CHANGERS PROFILE: Jen Bender-BROADWAY IN SOUTH AFRICA

JenBender

Jen Bender has to be the busiest woman in showbiz–her work on one of the biggest shows on Broadway, as one of the leaders of an inspiring Arts Education outreach program in South Africa, and as a regular volunteer herself makes me feel like I’m running in place while she leaves me in the dust.

Jen Bender is the Resident Director of Broadway’s The Lion King and the Artistic Director of Broadway in South Africa. She was the Assistant Director of Avenue Q (Broadway and Las Vegas), The Wedding Singer, and the revival of Steel Magnolias.  Regional: Godspell (St. Louis Muny).  She has taught theatre students of all ages at The Broadway Experience, Camp Broadway, The Artist’s Crossing, and the BFA program at Alvin Ailey American Dance Theatre. She is one of the founders of the New York Musical Theatre Festival and a graduate of the theatre program at Northwestern University.  She is the Artistic Director of Broadway in South Africa, a non-profit that brings professional artists to South Africa to teach and perform. www.broadwayinsouthafrica.org

Mission Statement:

Broadway in South Africa aims to develop a cross-cultural exchange between youth who are in need and artists who seek to use their talents for change.   The project is comprised of professional artists who believe that, through performance and outreach, art can impact the development of youth throughout the world. 

What possessed you? It’s not like you weren’t already busy and up to your eyeballs with creative projects. There must have been easier things to start—why this?

Sean Bradford, one of the cast members in The Lion King, told me he was making a Broadway version of the Cape Town Project he had started in college at Northwestern (coincidentally, my alma mater, too) and asked if I would direct a benefit concert for them.  I said that not only would I direct the concert but I wanted to be part of the whole organization.  So I became the Artistic Director.

Why South Africa specifically? What called the group there?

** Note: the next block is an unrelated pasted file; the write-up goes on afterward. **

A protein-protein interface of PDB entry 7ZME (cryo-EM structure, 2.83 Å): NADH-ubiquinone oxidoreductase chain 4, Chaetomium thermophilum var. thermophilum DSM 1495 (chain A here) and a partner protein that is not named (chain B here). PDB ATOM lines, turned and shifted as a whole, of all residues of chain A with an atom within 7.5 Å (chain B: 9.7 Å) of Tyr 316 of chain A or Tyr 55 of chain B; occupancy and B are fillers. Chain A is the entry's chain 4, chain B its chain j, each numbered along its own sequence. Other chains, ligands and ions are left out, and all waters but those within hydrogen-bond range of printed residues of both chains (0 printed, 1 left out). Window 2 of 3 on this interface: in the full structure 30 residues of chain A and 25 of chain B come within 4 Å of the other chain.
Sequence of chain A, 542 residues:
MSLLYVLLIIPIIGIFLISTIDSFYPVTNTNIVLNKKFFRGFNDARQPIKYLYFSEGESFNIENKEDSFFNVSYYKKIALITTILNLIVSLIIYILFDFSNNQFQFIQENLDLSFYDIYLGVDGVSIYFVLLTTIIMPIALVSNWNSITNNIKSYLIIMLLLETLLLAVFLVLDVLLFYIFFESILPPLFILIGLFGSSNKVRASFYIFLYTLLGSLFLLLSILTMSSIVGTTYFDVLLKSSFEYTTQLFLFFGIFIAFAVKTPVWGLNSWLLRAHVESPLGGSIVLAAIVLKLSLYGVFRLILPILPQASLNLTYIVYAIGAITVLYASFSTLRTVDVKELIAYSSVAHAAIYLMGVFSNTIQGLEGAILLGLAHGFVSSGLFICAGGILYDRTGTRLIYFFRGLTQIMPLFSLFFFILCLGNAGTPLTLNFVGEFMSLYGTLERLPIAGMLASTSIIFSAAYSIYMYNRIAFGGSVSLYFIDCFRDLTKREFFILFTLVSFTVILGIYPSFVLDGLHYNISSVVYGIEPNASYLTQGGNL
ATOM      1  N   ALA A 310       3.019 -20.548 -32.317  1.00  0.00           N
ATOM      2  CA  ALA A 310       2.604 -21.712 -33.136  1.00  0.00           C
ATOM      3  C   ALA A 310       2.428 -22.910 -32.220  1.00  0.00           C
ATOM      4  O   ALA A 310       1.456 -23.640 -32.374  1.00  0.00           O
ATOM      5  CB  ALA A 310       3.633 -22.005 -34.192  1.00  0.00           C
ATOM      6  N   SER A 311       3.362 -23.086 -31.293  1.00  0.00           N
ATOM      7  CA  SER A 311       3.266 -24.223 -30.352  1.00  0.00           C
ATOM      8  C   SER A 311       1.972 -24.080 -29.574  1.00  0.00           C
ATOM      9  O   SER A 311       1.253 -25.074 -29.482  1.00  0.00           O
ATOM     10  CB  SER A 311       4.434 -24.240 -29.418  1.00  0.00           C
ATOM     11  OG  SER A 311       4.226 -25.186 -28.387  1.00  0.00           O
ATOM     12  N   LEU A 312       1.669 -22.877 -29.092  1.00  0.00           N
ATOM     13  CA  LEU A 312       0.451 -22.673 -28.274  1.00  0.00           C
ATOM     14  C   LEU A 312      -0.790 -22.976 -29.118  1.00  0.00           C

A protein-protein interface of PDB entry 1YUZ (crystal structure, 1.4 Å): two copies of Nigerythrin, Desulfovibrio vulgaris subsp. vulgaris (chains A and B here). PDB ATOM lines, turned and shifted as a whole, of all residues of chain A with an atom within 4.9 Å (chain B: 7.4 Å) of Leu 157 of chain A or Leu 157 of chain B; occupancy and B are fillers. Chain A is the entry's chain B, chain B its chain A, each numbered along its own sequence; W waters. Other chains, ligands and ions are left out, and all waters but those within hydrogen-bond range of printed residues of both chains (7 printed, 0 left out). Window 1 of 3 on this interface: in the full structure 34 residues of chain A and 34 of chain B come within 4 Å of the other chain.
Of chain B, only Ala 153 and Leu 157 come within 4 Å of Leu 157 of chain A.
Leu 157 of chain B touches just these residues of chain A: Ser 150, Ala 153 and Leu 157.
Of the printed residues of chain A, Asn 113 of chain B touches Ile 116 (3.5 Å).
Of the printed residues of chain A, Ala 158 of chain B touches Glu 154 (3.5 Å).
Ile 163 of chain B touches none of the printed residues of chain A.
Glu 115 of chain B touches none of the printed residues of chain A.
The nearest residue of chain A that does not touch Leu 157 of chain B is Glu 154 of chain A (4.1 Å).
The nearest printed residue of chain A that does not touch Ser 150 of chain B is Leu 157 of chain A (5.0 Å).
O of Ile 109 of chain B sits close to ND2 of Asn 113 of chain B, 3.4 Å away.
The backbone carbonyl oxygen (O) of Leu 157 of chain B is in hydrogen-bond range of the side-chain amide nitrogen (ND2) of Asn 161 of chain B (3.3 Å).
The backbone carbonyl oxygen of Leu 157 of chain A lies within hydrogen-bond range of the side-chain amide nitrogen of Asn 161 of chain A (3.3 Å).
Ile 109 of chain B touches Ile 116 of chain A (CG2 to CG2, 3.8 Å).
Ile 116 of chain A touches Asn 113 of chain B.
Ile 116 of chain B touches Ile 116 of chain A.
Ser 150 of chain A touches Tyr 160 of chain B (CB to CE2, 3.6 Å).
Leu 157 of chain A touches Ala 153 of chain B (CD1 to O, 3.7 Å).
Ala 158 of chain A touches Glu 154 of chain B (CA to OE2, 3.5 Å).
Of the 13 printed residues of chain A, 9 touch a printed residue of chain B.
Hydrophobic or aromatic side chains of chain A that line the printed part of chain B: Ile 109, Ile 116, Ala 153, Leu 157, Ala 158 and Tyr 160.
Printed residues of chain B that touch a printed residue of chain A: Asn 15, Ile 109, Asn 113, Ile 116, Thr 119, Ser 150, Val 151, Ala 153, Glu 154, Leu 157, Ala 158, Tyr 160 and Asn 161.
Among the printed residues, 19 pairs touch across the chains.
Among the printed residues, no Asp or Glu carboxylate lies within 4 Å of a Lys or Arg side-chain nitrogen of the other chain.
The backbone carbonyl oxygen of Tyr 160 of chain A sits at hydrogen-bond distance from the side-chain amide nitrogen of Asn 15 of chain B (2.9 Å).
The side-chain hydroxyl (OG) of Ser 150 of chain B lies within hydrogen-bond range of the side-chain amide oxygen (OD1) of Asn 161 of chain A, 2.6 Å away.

Northwestern has an a cappella group called Thunk and they were traveling all over the world performing and someone recommended they go to Cape Town.  Four of our co-founders were in the group at that time. They went for the first time in 2004 and after that there was no question that they would keep going back there.

What obstacles along the way almost stopped you?

Raising money!  There has been an outpouring of support from other artists, organizations, friends—but financial support is much harder to come by.  It’s our greatest obstacle and it’s even harder because we’re a relatively new organization.  So if you’re reading this, go to our website and donate! (link here)

When pulling it all together, did family and friends support you or think you were nuts?

All of our friends and families have supported us.  I suppose after telling your family that you’re moving to New York to work on Broadway musicals, then starting an organization to teach children in Africa doesn’t seem so crazy.

Any advice for others wanting to create a service organization or charitable effort?

When we started, everyone we talked to at other non-profits said, “It’s great that you’re so passionate, but you have no idea what you’re getting into.”  And they were right.  But if you have that kind of passion, that feeling that you just HAVE to do this because it’s what you were meant to do, then by all means do it.  Change the world! kids

How do others get involved, and can I be a part if I am not a performer/creative person?

We have a participate link on our website with lots of options.  Of course the most helpful thing is for people to make a donation.  $20 from everyone reading this would be incredible!  We are always looking for volunteers to donate both time and resources.  Digital media is also a huge influence—when people join us on Facebook and Twitter, they can expose us to their friends, who expose us to their friends.  Once people know who we are and what we do, they will want to be involved in other ways.

If not this, what? (What service/charity work might you be doing if not Broadway in South Africa?)

If not directing Broadway musicals and doing Broadway in South Africa specifically, I would teach.  I teach theatre classes and computer education classes to students of all ages.  I hope I am always able to share knowledge and improve people’s lives, in any way I can.

What has been the best reward for the work you do?

Seeing the kids light up when they sing a song we taught them or they read a play they wrote in our playwriting class.  As a director, it’s also hearing the songs written for the concert since they are all world-premieres that were written just for that night.

What has been the greatest disappointment along the way?

Just that there aren’t enough hours in the day to get it all done!  We all have full-time jobs in addition to running so it’s like working two full-time jobs, but without the income.  Thank God for the internet and Skype so I can work on BSA in the wee hours (it’s 3:00am now).

What’s next for Broadway in South Africa?

Our second annual benefit concert at Symphony Space on October 5th, a concert called “Women Who Rock for South Africa” in November, our annual Holiday Party in the lobby of the Minskoff Theatre in December, and our next trip to South Africa on January 10th, 2009.  We also perform at events all over New York so check the website for updates.  And this is where joining Twitter and Facebook keeps you in the loop!

Purchase Tickets for October 5 Benefit Concert here

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